One of the standout music industry trends of 2021 continues today – in a big way.
The past few months have seen deals inked that unite the entire recording catalogs of certain superstar artists at individual major record companies.
Two recent examples: (i) Madonna, whose Maverick/Live Nation/Interscope recordings (2012-2019) will come to Warner Music in 2025, joining her classic Sire/Warner Bros catalog under one roof; and (ii) Aerosmith, whose historic Columbia/Sony Music recordings will, from 2022, move to Universal Music Group, and be united with the band’s Geffen/UMG recordings from the ’80s and ’90s.
The precise details of these deals have been a little thin on the ground: it will be interesting to see, for example, if Aerosmith’s Geffen/UMG-owned recordings actually become owned by the band from next year – and then licensed back to Universal for a set term – as a quid pro quo for the group moving their Sony recordings over to UMG.
Either way, today (September 16) a huge new addition to the trend emerges.
Warner Music has announced that, from 2023, it will be representing the entire post-1968 recordings catalog of David Bowie worldwide.
This means that Bowie’s more recent recordings (2000-2016), which have been released by Columbia/Sony Music, will become part of Warner’s repertoire. They include albums like 2016’s Blackstar, plus Heathen, Reality, and The Next Day.
These albums will join Bowie’s 1968 to 1999 recordings, which Warner Music already represents.
Warner has done so since 2013, when the company acquired Parlophone Label Group for GBP £487 million – an enforced disposal from Universal Music Group’s acquisition of EMI Music.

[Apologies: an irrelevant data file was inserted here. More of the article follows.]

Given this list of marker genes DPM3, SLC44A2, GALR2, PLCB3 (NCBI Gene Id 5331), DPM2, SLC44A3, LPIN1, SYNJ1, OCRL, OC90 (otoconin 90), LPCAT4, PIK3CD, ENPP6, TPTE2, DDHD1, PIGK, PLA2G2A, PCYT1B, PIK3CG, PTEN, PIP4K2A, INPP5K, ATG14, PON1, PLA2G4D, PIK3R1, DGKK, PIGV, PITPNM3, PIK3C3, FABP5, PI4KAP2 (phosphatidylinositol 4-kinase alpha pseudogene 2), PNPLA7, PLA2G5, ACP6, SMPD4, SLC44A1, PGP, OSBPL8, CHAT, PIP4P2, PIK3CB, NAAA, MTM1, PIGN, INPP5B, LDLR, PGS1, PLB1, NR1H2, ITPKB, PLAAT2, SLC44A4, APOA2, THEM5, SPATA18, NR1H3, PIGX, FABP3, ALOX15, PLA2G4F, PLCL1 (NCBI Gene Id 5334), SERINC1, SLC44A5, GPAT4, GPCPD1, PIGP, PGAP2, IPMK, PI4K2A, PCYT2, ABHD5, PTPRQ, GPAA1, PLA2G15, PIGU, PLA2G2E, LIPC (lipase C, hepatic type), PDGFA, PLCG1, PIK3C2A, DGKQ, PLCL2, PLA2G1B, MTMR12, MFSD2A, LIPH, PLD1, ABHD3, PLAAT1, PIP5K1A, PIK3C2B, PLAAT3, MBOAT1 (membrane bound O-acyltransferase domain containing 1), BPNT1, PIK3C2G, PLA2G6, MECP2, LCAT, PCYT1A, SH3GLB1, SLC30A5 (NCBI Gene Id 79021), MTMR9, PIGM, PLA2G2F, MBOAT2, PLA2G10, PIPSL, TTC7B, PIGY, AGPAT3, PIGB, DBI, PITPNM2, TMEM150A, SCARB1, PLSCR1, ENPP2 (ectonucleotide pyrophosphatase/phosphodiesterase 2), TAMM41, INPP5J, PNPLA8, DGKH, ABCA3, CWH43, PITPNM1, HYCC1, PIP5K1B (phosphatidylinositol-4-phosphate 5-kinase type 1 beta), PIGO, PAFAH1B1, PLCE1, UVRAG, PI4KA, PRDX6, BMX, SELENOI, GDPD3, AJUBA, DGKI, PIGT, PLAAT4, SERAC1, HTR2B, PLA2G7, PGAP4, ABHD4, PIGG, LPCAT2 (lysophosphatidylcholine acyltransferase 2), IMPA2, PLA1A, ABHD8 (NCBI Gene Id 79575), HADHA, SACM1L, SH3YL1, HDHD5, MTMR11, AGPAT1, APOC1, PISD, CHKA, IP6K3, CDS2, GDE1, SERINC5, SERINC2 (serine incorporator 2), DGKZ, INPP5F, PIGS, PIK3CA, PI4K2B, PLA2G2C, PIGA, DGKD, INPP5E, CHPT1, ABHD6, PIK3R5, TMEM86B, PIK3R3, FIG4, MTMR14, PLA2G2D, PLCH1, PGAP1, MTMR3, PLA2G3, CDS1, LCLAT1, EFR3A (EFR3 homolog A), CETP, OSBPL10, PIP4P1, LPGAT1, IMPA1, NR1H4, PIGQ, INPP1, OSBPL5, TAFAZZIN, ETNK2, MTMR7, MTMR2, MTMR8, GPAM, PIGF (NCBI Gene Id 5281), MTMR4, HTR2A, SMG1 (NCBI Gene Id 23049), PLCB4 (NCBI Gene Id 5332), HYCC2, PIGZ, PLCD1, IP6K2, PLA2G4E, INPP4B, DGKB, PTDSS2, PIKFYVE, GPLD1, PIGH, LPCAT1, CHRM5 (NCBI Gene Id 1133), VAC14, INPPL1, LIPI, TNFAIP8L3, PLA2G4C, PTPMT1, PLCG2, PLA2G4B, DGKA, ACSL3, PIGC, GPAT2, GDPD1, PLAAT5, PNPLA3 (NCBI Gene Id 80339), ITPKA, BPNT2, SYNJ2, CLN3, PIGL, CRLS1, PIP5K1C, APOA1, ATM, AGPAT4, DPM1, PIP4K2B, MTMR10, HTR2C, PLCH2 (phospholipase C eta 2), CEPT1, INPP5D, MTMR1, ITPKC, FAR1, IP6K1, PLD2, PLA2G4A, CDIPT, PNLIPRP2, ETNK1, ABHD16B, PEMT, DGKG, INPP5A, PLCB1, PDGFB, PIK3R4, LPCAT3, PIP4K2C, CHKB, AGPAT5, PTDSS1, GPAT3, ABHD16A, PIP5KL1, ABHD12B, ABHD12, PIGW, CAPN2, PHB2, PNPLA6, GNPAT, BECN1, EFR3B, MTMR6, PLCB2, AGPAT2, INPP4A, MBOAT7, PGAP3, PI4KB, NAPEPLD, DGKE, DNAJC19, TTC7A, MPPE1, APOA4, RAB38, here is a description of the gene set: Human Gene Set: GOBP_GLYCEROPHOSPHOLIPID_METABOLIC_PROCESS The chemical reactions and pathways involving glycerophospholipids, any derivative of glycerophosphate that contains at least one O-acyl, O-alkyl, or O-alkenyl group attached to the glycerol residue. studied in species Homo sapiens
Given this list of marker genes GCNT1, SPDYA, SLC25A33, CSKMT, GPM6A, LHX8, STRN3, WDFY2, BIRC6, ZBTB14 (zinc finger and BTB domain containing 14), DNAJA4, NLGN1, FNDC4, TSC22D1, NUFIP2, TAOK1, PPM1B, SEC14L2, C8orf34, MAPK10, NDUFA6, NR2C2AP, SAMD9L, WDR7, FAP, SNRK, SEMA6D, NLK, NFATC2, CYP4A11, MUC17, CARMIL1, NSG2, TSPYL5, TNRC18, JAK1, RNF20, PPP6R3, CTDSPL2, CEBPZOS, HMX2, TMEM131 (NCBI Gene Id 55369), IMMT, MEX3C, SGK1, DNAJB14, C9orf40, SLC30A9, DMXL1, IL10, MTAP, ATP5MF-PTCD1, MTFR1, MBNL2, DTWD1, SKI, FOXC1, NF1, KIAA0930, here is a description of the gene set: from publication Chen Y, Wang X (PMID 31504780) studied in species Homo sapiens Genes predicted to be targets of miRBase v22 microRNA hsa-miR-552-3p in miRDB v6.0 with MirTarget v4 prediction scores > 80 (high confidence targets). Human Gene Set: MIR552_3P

Digging into who actually owns what in the Bowie recordings catalog is an interesting exercise.
Bowie’s first tranche of masters (1968 to 1999) – including classic albums like Hunky Dory, The Rise And Fall of Ziggy Stardust, Heroes, Let’s Dance, and Low – are owned by the artist’s Jones/Tinoretto Entertainment Co. LLC and licensed to Warner Music/Parlophone.
The second tranche (2000 – 2016) are owned by Bowie’s ISO Records, and currently licensed to Sony Music and/or Columbia Records.
This is a particularly interesting exercise because in the late nineties, Bowie was reportedly considering selling off his masters.
Instead, he teamed with David Pullman to create ‘Bowie Bonds’ – the complexity/genius of which we’ll leave for another day – and the star ultimately maintained ownership of his records.
Why would Bowie think about selling his masters? In 2002 he gave an oft-quoted interview in which he explained that “music itself is going to become like running water or electricity” – a prescient prediction of the Spotify age.
However, Bowie also got something wrong about the future in that interview (though his thinking was entirely understandable). He said: “I’m fully confident that copyright, for instance, will no longer exist in 10 years, and authorship and intellectual property is in for such a bashing.”
He’d seen Napster, thought the writing was on the wall for copyright, and believed the value of his catalog would disintegrate in tandem.
And he was kinda right, for a few years. But then streaming took off, and kept taking off, and continues to take off… and the legendary recordings catalog of David Bowie has, in fact, not lost its value – but instead become worth a staggering amount of money. (MBW’s finger-in-the-air guess, based on other recent market maneuvers? Upwards of $500 million.)